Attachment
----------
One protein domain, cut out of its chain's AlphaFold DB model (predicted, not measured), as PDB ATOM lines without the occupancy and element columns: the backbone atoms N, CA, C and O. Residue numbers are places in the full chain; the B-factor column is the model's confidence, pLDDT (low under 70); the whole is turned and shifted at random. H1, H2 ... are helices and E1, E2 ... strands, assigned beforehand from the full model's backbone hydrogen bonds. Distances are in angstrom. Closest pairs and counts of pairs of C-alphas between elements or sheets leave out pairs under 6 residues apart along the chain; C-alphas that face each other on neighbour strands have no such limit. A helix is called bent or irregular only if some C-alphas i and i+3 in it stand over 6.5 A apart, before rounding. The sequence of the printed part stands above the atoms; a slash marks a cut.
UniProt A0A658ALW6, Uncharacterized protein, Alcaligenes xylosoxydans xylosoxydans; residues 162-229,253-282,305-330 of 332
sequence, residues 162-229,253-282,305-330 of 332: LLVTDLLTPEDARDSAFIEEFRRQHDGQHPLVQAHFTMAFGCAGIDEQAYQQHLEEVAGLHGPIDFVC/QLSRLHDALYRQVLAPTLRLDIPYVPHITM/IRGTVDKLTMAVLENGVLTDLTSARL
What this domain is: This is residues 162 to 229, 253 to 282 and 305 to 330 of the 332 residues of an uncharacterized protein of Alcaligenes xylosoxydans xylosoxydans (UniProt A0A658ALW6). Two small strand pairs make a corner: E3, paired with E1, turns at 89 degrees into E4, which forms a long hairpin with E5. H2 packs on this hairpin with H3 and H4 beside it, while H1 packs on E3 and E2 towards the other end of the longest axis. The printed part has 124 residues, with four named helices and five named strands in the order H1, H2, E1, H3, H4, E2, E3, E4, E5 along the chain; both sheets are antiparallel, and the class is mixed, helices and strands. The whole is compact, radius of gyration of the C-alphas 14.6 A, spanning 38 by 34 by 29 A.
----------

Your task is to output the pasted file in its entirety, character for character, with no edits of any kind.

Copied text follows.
One protein domain, cut out of its chain's AlphaFold DB model (predicted, not measured), as PDB ATOM lines without the occupancy and element columns: the backbone atoms N, CA, C and O. Residue numbers are places in the full chain; the B-factor column is the model's confidence, pLDDT (low under 70); the whole is turned and shifted at random. H1, H2 ... are helices and E1, E2 ... strands, assigned beforehand from the full model's backbone hydrogen bonds. Distances are in angstrom. Closest pairs and counts of pairs of C-alphas between elements or sheets leave out pairs under 6 residues apart along the chain; C-alphas that face each other on neighbour strands have no such limit. A helix is called bent or irregular only if some C-alphas i and i+3 in it stand over 6.5 A apart, before rounding. The sequence of the printed part stands above the atoms; a slash marks a cut.
UniProt A0A658ALW6, Uncharacterized protein, Alcaligenes xylosoxydans xylosoxydans; residues 162-229,253-282,305-330 of 332
sequence, residues 162-229,253-282,305-330 of 332: LLVTDLLTPEDARDSAFIEEFRRQHDGQHPLVQAHFTMAFGCAGIDEQAYQQHLEEVAGLHGPIDFVC/QLSRLHDALYRQVLAPTLRLDIPYVPHITM/IRGTVDKLTMAVLENGVLTDLTSARL
What this domain is: This is residues 162 to 229, 253 to 282 and 305 to 330 of the 332 residues of an uncharacterized protein of Alcaligenes xylosoxydans xylosoxydans (UniProt A0A658ALW6). Two small strand pairs make a corner: E3, paired with E1, turns at 89 degrees into E4, which forms a long hairpin with E5. H2 packs on this hairpin with H3 and H4 beside it, while H1 packs on E3 and E2 towards the other end of the longest axis. The printed part has 124 residues, with four named helices and five named strands in the order H1, H2, E1, H3, H4, E2, E3, E4, E5 along the chain; both sheets are antiparallel, and the class is mixed, helices and strands. The whole is compact, radius of gyration of the C-alphas 14.6 A, spanning 38 by 34 by 29 A.